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Considerations for Managers During Covid-19 

While economies begin to reopen around the globe, the world post-COVID-19 will no doubt be different in many ways – and the investment management industry is no exception.


The foundation upon how relationships are built with investors, prospects, recruits and portfolio company management teams may never be the same, at least in the near and not-so-near future.  As a result, the way firms communicate to each of these constituents, and to the public, will need to reflect the new dynamics that guide the way we travel and interact with one another.  Specifically, effectively utilizing technology to connect virtually has quickly become essential.  


ASC has worked closely with our clients to help navigate crises and market cycles in the past.  We remain committed to partnering with our clients and to providing in-depth strategic counsel as we enter this next phase of the pandemic into what is hopefully a period of recovery.


There are a few things that we believe will be major topics of discussion within the investment management space that we, along with our Senior Advisors, are well suited to help investment managers address, including:   


Virtual Branded Investor Days:  In-person investor days have always been a valuable tool for managers to connect with investors and for investors to connect with each other.  With restrictions on gatherings in place and uncertainty around general willingness to attend in-person events, managers and investors have turned to virtual meetings and video technology to connect with investors.  Moving forward, utilizing this technology and structuring virtual events effectively will be important for investor retention and growth. 


Investor Communications:  We are just beginning to see the long-term economic effects of the coronavirus outbreak, and uncertainty and volatility will likely persist over the coming quarters – perhaps years.  With that uncertainty, communicating clearly and effectively about developments within the strategy and the business will be critical.


ESG:  ESG will remain a major focus of allocators moving forward, arguably even more-so than it was pre-pandemic.  The ESG landscape is constantly shifting, and there is no set of standards that applies to every strategy, mandate or approach.  Developing and communicating an ESG policy that is tailored to a manager’s strategy and approach can help accelerate the diligence and onboarding process with both allocators and consultants.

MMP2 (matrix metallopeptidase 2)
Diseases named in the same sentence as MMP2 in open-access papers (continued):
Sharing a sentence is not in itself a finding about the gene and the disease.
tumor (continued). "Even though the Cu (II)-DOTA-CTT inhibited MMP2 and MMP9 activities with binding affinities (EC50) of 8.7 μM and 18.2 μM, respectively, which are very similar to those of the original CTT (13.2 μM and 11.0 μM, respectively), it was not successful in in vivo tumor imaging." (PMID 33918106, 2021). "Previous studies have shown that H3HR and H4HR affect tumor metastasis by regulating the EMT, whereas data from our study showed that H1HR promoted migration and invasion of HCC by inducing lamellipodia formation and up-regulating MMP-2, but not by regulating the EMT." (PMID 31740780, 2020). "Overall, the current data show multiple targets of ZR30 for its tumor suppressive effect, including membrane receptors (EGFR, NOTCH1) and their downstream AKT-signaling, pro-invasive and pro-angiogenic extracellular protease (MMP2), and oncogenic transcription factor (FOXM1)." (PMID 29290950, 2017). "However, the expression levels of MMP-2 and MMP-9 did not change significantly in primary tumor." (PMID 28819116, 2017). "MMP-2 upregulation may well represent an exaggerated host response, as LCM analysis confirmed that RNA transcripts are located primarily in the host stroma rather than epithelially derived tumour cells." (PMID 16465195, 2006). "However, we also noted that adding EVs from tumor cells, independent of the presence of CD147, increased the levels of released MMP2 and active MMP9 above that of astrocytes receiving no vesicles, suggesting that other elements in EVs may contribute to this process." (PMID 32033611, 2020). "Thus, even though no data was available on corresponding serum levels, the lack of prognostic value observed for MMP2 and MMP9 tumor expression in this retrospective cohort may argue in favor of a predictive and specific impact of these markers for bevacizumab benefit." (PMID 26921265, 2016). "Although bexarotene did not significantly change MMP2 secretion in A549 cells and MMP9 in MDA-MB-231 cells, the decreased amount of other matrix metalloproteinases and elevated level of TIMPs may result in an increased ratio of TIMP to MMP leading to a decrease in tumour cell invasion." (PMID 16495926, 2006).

Digital Fund Raising and Relationship Building:  How allocators and investors will approach the diligence process is evolving, but travel restrictions and hesitancy around holding in-person meetings will make a firm’s ability to differentiate itself in initial calls and written materials all the more important.  Developing process, strategy and messaging to connect with prospective investors and build relationships virtually will be required to grow AUM and expand investor bases. 


Recruiting:  Leveraging social media and digital resources to reach top recruits will take on additional importance, beginning with the establishment of a strong and consistent online and digital profile.  Like investors, recruits will look initially online for information on a potential employer, and having consistent messaging that effectively demonstrates the opportunities associated with the business can strengthen your brand and improve the quality of new employees.


Distressed, Activism and Litigation Support:  As companies and countries face unprecedented disruption, there will likely be situations where engagement is called for or required to drive change.  Working with key constituents to demonstrate the value and vision for each investment will take carefully crafted messaging and a strategic approach to ensure that managers are positioned accurately and constructively.


Media:  One thing we can be certain of is that media focus and scrutiny of the alternative investment industry will rise as the pandemic plays out and economies are opened and closed accordingly.  As managers capitalize on distressed opportunities and disruption, navigating how firms’ roles in those situations are portrayed can impact the success of that and future investments and alter the path of relationships with key constituents.  Additionally, business developments, such as fund launches and new hires, will be of special interest to reporters, and effective media relations will help position a firm in the public.

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